Study finds 58% of infectious diseases are linked to climate threats

Study finds 58% of infectious diseases are linked to climate threats

Climate threats such as floods, heat waves and drought have increased hundreds of infectious diseases that afflict humans to more than half, including malaria, cholera, hantavirus and even anthrax, according to a study published Monday by Nature Climate Change.

Researchers ont discovered that 218 human infectious diseases (58% of the 375 diseases) appear to be aggravated by one of the 10 problems associated with climate change.

The study mapped 1006 pathways linking climate hazards to sick humans. In some cases, heavy rains or floods can allow mosquitoes or rats to infect humans. Warmer oceans and heat waves can contaminate the food we eat and bring viruses carried by bats.

Warming seas and heat waves can contaminate food. Viruses can be spread by bats during heat waves. This study shows how the climate can have a significant impact on human health, and it is not the first time that this has been observed.

The symptoms ofa sick planet

If the climate changes, the risk associated with these diseases changes, according to one of the study’s co-authors, Dr. Jonathan Patz. The latter states that the climate can affect the spread of these diseases. Doctors like Dr. Patz say that the progression of these diseases should be seen as symptoms of a sick planet.

“The findings of this study are terrifying and illustrate the enormous consequences of climate change on human pathogens. Those of us who work in infectious disease and microbiology must make climate change a priority and we all need to work together to avoid what will undoubtedly be a catastrophe due to climate change,” reacted the Dr. Carlos del Rio, an Emory University infectious disease specialist who was not involved in this study.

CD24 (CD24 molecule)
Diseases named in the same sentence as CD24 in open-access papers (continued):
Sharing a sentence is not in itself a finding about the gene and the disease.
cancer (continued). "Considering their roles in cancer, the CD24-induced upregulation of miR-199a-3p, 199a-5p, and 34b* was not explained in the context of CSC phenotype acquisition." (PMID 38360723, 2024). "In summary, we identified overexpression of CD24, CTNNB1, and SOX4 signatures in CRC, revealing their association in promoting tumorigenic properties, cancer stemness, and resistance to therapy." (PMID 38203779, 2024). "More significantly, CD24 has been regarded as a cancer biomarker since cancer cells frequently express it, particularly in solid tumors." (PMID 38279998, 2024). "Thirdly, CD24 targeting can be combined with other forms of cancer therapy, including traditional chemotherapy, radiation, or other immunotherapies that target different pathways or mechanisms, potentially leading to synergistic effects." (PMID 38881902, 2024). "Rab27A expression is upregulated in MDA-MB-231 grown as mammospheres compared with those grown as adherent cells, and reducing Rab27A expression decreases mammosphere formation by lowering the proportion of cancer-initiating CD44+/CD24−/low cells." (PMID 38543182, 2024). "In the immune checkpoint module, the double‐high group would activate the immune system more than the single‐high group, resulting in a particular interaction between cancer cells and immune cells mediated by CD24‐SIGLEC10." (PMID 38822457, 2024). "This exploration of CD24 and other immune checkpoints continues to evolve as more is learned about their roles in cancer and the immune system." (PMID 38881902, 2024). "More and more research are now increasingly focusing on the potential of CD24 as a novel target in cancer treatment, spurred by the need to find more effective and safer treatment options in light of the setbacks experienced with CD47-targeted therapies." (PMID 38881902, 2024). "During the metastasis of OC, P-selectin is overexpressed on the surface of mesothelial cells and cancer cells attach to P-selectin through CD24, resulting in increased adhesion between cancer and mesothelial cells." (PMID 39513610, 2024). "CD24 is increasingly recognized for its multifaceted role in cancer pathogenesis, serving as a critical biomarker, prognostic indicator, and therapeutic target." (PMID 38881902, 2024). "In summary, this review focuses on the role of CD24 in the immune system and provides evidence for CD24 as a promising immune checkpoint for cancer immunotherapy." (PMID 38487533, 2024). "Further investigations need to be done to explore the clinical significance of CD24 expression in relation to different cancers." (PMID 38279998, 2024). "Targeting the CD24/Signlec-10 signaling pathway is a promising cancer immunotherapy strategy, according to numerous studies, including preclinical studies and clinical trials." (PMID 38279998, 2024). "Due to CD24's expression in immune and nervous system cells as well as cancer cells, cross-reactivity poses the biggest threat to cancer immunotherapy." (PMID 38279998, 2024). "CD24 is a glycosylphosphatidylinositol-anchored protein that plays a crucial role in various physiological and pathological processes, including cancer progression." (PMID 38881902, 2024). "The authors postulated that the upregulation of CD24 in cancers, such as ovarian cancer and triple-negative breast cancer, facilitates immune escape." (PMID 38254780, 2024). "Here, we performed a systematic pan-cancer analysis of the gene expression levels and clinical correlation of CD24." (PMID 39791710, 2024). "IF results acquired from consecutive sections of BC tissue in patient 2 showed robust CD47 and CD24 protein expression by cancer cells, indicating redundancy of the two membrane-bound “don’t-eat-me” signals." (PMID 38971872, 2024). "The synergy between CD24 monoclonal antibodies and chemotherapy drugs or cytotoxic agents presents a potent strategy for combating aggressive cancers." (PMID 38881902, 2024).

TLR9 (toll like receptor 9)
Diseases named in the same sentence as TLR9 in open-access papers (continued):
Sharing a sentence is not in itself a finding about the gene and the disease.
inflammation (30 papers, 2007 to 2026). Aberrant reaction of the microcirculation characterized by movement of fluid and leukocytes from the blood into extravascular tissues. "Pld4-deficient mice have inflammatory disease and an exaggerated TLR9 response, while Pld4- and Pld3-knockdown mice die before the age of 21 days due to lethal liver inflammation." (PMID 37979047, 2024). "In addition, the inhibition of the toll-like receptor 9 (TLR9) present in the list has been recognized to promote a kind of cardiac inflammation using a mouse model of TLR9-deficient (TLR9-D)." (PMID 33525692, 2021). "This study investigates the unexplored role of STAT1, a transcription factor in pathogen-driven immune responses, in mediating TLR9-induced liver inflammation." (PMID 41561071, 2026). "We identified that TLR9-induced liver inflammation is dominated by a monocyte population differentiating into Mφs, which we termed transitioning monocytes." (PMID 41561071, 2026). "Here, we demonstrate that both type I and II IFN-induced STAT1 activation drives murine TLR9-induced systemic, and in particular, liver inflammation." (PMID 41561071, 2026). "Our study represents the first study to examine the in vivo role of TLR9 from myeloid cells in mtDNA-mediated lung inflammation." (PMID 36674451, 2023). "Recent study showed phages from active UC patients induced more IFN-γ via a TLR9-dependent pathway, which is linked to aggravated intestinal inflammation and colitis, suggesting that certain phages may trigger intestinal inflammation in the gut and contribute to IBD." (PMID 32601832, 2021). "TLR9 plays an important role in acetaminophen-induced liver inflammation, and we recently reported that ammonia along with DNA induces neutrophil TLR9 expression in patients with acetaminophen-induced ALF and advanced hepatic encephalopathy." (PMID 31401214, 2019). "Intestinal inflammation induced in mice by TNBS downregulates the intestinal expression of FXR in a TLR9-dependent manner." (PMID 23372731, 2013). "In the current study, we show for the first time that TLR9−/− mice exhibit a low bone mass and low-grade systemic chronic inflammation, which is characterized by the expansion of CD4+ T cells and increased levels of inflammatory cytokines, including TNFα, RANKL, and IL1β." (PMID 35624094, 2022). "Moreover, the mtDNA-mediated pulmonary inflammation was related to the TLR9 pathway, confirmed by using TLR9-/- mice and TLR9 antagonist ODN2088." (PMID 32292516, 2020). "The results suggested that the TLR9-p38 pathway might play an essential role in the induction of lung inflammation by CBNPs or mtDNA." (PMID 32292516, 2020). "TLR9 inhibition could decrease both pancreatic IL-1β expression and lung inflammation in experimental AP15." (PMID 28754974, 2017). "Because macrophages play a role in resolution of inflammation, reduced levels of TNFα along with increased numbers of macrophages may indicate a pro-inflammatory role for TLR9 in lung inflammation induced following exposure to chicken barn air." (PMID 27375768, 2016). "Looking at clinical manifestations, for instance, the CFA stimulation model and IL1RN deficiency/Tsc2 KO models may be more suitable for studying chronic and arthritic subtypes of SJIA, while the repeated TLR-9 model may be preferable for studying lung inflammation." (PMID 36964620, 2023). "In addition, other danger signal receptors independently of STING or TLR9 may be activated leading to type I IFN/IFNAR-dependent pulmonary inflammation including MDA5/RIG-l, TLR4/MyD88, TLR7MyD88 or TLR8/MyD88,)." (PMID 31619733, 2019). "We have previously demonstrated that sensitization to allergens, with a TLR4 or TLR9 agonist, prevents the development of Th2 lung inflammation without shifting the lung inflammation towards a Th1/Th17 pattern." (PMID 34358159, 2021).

The study’s lead author, Camilo Mora, who analyzes climate data at the University of Hawaii, stressed that the study does not predict the future: “There is no speculation at all. These are things that have happened before. »


In the case of COVID-19, Mora and his colleagues found that a heat wave can make the problem worse (if people gather somewhere they can cool off), but downpours can contain it (by forcing people to stay at home).

Some experts have questioned the study authors’ conclusions and methodology. However, other experts like Aaron Bernstein, acting director of the Center for Climate, Health and Global Environment at the Harvard School of Public Health, believe it’s a good climate and health warning. Dr. Bernstein says animals (and their diseases) may become closer and closer to humans. “We must fight climate change to avoid future disasters like COVID-19,” added Aaron Bernstein.


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